The World Trade Organization recently reported that half of its member countries currently imposing coronavirus pandemic-related export-control restrictions were not reporting those controls.
The report highlighted the lack of
transparency and long-term risks that shortsighted restrictions pose to trade
flows and global supply chains.
In particular, the World Trade Organization report noted, “80 countries and separate customs territories have introduced export prohibitions or restrictions as a result of the COVID-19 pandemic, including 46 WTO members (72 if [European Union] member states are counted individually) and eight non-WTO members.”
>>> When can America reopen? The National Coronavirus Recovery Commission, a project of The Heritage Foundation, is gathering America’s top thinkers together to figure that out. Learn more here.
Over the past decades, international
trade has fueled competition, innovation, and economies of scale, empowering producers
and consumers all over the world with more choices.
Indeed, the freedom to trade is the
foundation of economic progress, and the expansion of global markets has proven
to be a powerful engine for growth and a key factor in the worldwide fight against
Not surprisingly, trade freedom goes hand in hand with overall prosperity and human development, as documented by The Heritage Foundation’s annual Index of Economic Freedom and other studies.
People in countries with higher degrees
of trade freedom tend to enjoy greater food security, healthier environments, and
enhanced political stability, as well as social progress.
Governments that curtail trade freedom
in order to insulate companies from international competition run the risk of lowering
productivity and ultimately reducing both producers and citizens as a whole to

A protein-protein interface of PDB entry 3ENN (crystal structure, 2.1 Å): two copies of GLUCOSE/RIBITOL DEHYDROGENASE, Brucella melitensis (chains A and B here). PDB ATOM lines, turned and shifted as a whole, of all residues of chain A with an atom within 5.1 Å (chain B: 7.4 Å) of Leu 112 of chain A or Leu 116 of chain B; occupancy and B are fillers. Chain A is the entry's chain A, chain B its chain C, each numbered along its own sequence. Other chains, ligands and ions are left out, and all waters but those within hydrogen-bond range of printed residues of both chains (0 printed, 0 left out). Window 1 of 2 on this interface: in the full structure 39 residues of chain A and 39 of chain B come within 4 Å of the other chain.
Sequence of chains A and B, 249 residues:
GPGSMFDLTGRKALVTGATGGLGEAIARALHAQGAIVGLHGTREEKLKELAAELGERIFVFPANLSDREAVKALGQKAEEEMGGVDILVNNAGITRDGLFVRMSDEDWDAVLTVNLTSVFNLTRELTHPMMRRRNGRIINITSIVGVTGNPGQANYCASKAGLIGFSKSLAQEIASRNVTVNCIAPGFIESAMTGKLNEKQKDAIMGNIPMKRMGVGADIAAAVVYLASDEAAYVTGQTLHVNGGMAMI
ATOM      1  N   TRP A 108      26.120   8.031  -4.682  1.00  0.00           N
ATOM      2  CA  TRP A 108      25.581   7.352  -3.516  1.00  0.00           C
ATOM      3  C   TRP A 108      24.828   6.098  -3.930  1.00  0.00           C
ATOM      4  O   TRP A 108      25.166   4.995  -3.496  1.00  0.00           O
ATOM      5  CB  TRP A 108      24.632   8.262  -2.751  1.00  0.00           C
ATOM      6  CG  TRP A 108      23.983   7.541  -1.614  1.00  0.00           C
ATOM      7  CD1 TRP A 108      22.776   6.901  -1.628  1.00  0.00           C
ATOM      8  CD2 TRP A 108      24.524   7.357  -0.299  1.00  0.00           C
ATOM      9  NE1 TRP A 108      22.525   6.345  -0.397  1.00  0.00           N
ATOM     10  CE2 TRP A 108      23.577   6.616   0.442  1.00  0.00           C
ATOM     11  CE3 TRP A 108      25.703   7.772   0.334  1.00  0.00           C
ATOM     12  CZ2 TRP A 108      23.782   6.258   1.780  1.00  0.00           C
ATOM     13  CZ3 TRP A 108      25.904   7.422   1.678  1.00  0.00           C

second-class economic status.
In a highly complex global economic environment, open trade is a constantly evolving phenomenon and process. The temptation to seek short-term advantages through protectionist measures abounds and has been increasing.
Particularly in the context of the
current coronavirus pandemic, defending and advancing trade freedom is more critical
To that end, the recently released
Heritage Foundation report, “Saving Lives and Livelihoods:
Recommendations for Recovery” by
the National Coronavirus Recovery Commission, underscored the point:
America must leverage its natural strengths of freedom and free enterprise to reinvigorate economic activity at home and abroad. The U.S. should intentionally be proactive in promoting “free trade” internationally.
Protectionist barriers should be reduced, with the caveats that trade should be economically fair over time, should protect intellectual property, and should be inherently safe.
To paraphrase former President Ronald Reagan: The goal of free trade should be to unite people around the world in a bond of mutually beneficial exchange.
The freedom to trade must be guarded and enhanced to spark constructive free-market competition and ensure private sector growth for the post-pandemic global economic recovery.
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